Last year, through the social connectivity magic of Facebook, I had the privilege of “meeting” writer Krip Yuson and adding him to my list of Friends. From time to time he’d comment on links I’d post on my Wall. One particular weekend, I found a handful of literary links that he was quite pleased with, enough to send me an autographed copy of his newest book Lush Life: Essays 2001-2010 (University of Santo Tomas Publishing House, 2011).
I received the package he sent via LBC the morning I had to leave for the racetrack to attend a horseracing event. Excited, and wanting to savor the treat, I took the parcel along with me.
“Lush Life” nestled in the base of the Metropolitan Association of Race Horse Owners (MARHO) mother trophy, created by sculptor Ed Castrillo from brass. The event was held at Santa Ana Park in Naic, Cavite, from 15-20 November 2011.
Alfred “Krip” Yuson is a prolific, multi-awarded essayist and columnist who writes a column on literature and culture for the Philippine Star and teaches poetry and fiction at the Ateneo de Manila University.
Here’s an excerpt from “Getting Literary in Oz-Land”, first published in Philippines Graphic magazine, 29 May 2006. I love the Heinlein reference:
Walking through the Botanical Gardens [in Sydney] one early evening, I chanced in on a midsummer open-air concert featuring Tchaikovsky’s “1812″. The freebie audience I joined manifested the national character. Aussie couples, families, and large, motley groups were all lolling about in their comfort zones on the grass lawns and hillocks, romancing their beers. Some lay supine on mats, taking in the night sky as the musical strains led to the climactic crescendo-cum-cannonade – which was of course accomplished by real cannons by the bandstand.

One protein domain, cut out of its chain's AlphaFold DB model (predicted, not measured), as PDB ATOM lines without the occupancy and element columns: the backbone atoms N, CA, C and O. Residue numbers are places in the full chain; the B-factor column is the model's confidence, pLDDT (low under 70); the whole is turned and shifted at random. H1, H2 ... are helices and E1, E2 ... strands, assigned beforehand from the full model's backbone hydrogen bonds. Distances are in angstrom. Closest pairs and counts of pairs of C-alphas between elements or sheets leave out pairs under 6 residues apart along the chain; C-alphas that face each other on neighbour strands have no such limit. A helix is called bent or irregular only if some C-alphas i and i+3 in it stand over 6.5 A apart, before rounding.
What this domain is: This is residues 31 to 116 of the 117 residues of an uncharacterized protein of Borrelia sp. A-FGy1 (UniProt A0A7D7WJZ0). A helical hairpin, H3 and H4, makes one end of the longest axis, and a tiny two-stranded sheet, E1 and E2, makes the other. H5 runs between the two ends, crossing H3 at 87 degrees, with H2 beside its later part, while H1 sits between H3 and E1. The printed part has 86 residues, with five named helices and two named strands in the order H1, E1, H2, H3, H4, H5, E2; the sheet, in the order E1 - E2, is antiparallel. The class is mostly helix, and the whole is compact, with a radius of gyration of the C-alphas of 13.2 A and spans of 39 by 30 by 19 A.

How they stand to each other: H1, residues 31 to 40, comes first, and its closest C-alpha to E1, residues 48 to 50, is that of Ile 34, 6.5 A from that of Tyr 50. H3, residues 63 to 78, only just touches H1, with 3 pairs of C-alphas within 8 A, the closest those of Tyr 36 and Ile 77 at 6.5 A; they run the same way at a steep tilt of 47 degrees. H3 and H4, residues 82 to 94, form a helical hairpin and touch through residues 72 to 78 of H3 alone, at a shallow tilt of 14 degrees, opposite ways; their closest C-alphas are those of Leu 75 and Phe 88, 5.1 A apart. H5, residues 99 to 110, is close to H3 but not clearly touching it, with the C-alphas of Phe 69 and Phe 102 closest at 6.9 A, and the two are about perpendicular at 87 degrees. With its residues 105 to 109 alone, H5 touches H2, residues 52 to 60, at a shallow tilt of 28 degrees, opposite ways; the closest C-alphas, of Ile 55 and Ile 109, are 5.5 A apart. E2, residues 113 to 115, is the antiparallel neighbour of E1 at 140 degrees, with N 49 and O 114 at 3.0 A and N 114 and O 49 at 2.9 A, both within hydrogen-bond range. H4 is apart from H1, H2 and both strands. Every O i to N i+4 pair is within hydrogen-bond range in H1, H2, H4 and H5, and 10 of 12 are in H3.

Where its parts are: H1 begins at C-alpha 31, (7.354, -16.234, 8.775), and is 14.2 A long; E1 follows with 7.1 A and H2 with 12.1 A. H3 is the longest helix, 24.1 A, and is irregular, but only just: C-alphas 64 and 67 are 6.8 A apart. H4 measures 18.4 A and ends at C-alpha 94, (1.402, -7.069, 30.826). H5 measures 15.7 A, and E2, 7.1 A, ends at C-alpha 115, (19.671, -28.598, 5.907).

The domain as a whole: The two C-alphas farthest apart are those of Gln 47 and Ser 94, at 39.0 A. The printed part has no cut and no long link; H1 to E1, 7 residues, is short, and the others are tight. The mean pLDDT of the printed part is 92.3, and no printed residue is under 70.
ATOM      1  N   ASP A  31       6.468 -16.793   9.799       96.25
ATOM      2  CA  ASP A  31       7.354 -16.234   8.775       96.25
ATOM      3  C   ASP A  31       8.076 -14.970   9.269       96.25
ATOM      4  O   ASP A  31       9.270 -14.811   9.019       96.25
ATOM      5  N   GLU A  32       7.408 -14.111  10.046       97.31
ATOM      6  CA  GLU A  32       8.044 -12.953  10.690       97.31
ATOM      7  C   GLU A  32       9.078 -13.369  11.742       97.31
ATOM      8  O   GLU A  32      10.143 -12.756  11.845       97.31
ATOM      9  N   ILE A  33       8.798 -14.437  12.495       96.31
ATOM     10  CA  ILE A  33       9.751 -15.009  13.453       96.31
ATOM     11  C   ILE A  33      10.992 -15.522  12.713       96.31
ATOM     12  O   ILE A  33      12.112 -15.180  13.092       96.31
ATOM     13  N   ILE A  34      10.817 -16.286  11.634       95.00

Fireworks lit up that night sky to complement the cannonade, the mighty percussion, and ascending, spiraling strings. Oh what a scene to be in, to be part of – no stranger in a strange land, but one in the midst of casual if sublime revelry, all senses gratified, even one’s sense of marvelous environment.
The collection of 75 essays is “proof, were further proof needed, that [Krip] has few equals in the field of non-fiction,” says UST Publishing House director and University of the Philippines creative writing professor emerita Cristina Pantoja-Hidalgo.
The book, she adds, “demonstrates how a life fully lived – its dizzying heights scaled, its dark depths plumbed – combined with a large soul, an ironic vision, an unfailingly playful sense of humor, and the gift of bending the language to his every whim, are what lead to great writing.”
Not only did Krip send me a copy of his book, he also, with thoughtfulness and kindness, sent me a pack of Pei Pa Koa throat lozenges, which I shared with the racecallers at Santa Ana Park that cool November day.
Clutching the pack of Krip’s Pei Pa Koa, I pose with Philippine Racing Club’s Santa Ana Park racecallers – Vergel Caliwliw, Romy Cheng Tejada, and senior racecaller Ricardo de Zuñiga, whose father was racing writer and poet Oscar de Zuñiga. November 2011.